When I was a lad, and throughout my life, I have devoured the greats of mystery/suspense/espionage: Ludlum, Clancy (of course), Robert B. Parker, Sue Grafton, Elmore Leonard, Hammett, Chandler, many others. And more recently, Patricia Cornwell, Kathy Reichs, and Tami Hoag.
Back in the day, being a rambunctious kid, I wanted gunfire. I wanted fights. I wanted action. You know, the usual “Die Hard” stuff. In my twenties, I recall picking up a book by John le Carré—don’t recall now which one—and started reading. And stopped.
Too slow, I thought. No action, I judged. And so I put it back on the shelf.
While I knew Mr. le Carré would not miss my readership, it’s always troubled me that I put aside a book by an author as celebrated as he. My father—an avid fan of mystery/espionage—enjoyed le Carré, as well as many of the other writers I mentioned above, and perhaps it was his influence that charged me to investigate in the first place.
But, frankly, I found le Carré a snooze.
Fast forward more decades than I care to entertain, and I am in a Habitat for Humanity store, and lo, they have books! Musty, fusty, cigarette smoke-infused books. But cheap; and to my eyes, seeming lonely over there in the corner next to the abandoned office chairs and living room sofas.
I gather an armload, and one that I pull from the sagging particle-board shelves is “The Russia House”. Hmm, I thought. Dare I?
My twenty year old self would have moved past that thick tome. But the Six of 2016 gave pause. Having recently finished the Stieg Larsson “Milennium” trilogy—a monumental work that made me pissed Mr. Larsson had passed away—I stood and looked at “The Russia House”. It stared back.
“Dragon Tattoo”, “Fire”, and “Hornet’s Nest”—some called them boring, ponderous, too slow. I found them deliberate, intricate, and complete. I found them—through many late nights of sleep deprivation—to have reached deep inside that place where my words form, tickling the gag reflex of creativity, and pushing me to think about a work of literature as a way to define a period of one’s life. As a way to look at a massive collection of sentences and think, This is not ponderous. This is wondrous.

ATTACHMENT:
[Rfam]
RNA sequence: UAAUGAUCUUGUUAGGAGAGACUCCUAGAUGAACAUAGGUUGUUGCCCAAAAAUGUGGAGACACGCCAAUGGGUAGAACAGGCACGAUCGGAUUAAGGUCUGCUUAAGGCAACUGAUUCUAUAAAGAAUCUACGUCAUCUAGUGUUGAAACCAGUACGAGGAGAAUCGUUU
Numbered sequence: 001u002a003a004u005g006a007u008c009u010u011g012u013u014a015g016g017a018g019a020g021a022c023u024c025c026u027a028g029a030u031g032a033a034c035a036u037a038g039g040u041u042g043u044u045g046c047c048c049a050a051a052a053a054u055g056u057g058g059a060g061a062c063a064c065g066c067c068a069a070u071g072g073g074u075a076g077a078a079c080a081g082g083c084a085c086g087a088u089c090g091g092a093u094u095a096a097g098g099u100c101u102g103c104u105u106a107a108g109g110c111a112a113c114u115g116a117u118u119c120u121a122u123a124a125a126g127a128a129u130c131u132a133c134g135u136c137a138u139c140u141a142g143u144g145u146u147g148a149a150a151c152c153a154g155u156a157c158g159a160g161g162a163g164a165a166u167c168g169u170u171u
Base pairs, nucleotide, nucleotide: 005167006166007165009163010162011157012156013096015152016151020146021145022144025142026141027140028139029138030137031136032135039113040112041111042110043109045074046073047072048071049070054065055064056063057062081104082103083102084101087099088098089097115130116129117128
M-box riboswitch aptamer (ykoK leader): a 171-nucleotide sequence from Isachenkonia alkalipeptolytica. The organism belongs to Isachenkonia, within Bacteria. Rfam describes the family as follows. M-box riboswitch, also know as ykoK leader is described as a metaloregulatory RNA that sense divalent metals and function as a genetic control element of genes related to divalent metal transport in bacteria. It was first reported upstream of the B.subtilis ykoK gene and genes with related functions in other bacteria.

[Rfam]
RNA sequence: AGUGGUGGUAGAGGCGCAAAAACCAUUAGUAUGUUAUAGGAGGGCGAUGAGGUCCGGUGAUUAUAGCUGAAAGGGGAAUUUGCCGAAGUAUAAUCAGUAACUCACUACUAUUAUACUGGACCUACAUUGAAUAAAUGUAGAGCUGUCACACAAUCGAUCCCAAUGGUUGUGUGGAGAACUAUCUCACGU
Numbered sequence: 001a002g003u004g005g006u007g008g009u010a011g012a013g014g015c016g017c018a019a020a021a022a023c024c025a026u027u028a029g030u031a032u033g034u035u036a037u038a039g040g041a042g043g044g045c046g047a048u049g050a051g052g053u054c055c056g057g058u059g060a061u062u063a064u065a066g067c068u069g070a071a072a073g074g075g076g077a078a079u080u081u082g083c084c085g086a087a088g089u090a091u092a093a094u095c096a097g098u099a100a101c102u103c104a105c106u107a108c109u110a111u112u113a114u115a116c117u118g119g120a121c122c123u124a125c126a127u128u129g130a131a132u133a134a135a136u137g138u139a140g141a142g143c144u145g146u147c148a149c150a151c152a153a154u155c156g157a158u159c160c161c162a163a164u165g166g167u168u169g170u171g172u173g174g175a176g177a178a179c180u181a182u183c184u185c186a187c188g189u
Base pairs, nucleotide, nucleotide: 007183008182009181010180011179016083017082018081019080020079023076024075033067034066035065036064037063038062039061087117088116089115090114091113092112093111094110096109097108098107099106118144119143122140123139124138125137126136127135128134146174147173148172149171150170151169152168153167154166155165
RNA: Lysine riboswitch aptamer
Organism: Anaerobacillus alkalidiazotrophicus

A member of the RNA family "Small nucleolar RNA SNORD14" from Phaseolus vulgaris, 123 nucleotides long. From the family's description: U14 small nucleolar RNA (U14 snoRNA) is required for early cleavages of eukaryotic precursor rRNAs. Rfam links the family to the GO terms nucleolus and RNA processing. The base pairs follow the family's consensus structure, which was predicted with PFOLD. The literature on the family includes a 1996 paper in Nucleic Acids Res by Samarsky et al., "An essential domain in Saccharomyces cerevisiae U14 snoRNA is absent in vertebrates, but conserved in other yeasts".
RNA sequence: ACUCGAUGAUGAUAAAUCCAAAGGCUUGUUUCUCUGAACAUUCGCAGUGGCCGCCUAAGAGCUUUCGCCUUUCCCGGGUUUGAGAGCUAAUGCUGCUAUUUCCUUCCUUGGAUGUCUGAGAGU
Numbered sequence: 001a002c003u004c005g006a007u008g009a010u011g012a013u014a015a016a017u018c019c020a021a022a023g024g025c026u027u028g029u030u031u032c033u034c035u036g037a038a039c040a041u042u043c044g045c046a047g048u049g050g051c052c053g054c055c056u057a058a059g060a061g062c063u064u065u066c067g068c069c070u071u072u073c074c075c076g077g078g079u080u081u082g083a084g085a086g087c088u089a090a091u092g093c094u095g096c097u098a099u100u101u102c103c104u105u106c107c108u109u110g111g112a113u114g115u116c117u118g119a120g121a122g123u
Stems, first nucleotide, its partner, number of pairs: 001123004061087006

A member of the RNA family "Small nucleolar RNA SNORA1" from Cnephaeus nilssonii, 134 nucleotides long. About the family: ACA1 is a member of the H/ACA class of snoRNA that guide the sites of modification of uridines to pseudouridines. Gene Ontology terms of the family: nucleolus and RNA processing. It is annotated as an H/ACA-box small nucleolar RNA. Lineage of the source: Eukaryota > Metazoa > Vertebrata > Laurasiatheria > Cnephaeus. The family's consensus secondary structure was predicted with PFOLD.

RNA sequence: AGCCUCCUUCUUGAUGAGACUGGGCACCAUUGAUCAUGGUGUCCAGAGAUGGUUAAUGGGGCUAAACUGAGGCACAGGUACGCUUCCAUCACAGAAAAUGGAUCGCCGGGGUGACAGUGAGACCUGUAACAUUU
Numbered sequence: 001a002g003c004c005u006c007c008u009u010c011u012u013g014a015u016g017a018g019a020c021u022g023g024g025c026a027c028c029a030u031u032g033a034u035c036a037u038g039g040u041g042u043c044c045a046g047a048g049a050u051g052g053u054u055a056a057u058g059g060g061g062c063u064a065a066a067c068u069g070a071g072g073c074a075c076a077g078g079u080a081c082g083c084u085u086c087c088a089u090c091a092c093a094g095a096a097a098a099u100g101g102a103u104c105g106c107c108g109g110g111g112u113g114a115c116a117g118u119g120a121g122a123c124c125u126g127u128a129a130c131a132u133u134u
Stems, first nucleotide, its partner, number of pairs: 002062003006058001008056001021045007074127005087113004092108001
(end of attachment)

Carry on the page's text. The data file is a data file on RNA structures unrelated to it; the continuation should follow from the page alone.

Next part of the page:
So I pulled “The Russia House” from the Habitat shelves and piled it atop volumes by Grisham, Leonard, and W. E. B. Griffin. Once home, and when I finished reading the Cornwell I had on the bedstand, I opened “House”.
Musty, fusty, stale cigarettes, and pages so yellow I feared they would crack when I turned them. But most likely gleaned from old-growth forests, the paper held. I read.
Deliberate. Intricate. Complete. That sounds familiar. While the formal British narrative and some of the slang slowed me down a bit from my usual two-page-per-minute read speed, I submerged myself into the back and forth vagaries of the British secret service, of Barley, of Ned, of Katya and Goethe. Emotions dwelled there, layered beneath the “ponderous” narrative that I had rejected in my youth. There were Great Changes in these character’s lives, looming against the backdrop of 1980’s Cold War power-jockeying. Certainly the Russian spy tale itself was a bit dated, but the book isn’t really about that; it merely serves as the dining table upon which the feast was laid.
Books that are challenging can make one a better writer, and I like to believe I am one of those ones. While I will certainly continue to devour the more conversational Hoag, Cornwell, Reichs, Coulter, Kellerman, and others, I will not hesitate to pluck from a groaning shelf in a used bookstore those works that may have eluded my young, impatient mind.
My next challenge: getting past the third page of “Gravity’s Rainbow”.